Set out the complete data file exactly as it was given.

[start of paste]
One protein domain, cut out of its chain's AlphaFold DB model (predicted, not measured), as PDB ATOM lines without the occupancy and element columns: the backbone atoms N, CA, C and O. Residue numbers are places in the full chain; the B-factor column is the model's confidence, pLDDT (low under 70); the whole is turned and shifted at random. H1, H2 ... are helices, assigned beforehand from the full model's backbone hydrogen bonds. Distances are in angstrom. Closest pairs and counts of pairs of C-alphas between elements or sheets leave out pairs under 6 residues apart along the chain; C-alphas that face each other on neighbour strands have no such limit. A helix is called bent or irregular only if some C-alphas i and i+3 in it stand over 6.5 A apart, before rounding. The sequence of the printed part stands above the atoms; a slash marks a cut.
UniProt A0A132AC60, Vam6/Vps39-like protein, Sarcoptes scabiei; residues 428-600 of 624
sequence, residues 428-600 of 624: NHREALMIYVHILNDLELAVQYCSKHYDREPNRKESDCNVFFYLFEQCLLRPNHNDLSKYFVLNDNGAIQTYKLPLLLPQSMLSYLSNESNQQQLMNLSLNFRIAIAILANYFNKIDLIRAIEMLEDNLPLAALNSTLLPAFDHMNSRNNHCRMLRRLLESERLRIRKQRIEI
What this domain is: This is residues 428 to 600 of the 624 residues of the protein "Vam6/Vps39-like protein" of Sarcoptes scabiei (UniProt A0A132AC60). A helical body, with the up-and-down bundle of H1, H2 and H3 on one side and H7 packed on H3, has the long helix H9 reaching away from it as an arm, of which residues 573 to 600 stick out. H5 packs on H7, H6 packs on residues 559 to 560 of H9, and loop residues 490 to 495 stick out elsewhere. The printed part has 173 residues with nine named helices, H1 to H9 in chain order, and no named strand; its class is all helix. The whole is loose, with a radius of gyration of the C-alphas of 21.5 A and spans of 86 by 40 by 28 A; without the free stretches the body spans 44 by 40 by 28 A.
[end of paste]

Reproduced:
One protein domain, cut out of its chain's AlphaFold DB model (predicted, not measured), as PDB ATOM lines without the occupancy and element columns: the backbone atoms N, CA, C and O. Residue numbers are places in the full chain; the B-factor column is the model's confidence, pLDDT (low under 70); the whole is turned and shifted at random. H1, H2 ... are helices, assigned beforehand from the full model's backbone hydrogen bonds. Distances are in angstrom. Closest pairs and counts of pairs of C-alphas between elements or sheets leave out pairs under 6 residues apart along the chain; C-alphas that face each other on neighbour strands have no such limit. A helix is called bent or irregular only if some C-alphas i and i+3 in it stand over 6.5 A apart, before rounding. The sequence of the printed part stands above the atoms; a slash marks a cut.
UniProt A0A132AC60, Vam6/Vps39-like protein, Sarcoptes scabiei; residues 428-600 of 624
sequence, residues 428-600 of 624: NHREALMIYVHILNDLELAVQYCSKHYDREPNRKESDCNVFFYLFEQCLLRPNHNDLSKYFVLNDNGAIQTYKLPLLLPQSMLSYLSNESNQQQLMNLSLNFRIAIAILANYFNKIDLIRAIEMLEDNLPLAALNSTLLPAFDHMNSRNNHCRMLRRLLESERLRIRKQRIEI
What this domain is: This is residues 428 to 600 of the 624 residues of the protein "Vam6/Vps39-like protein" of Sarcoptes scabiei (UniProt A0A132AC60). A helical body, with the up-and-down bundle of H1, H2 and H3 on one side and H7 packed on H3, has the long helix H9 reaching away from it as an arm, of which residues 573 to 600 stick out. H5 packs on H7, H6 packs on residues 559 to 560 of H9, and loop residues 490 to 495 stick out elsewhere. The printed part has 173 residues with nine named helices, H1 to H9 in chain order, and no named strand; its class is all helix. The whole is loose, with a radius of gyration of the C-alphas of 21.5 A and spans of 86 by 40 by 28 A; without the free stretches the body spans 44 by 40 by 28 A.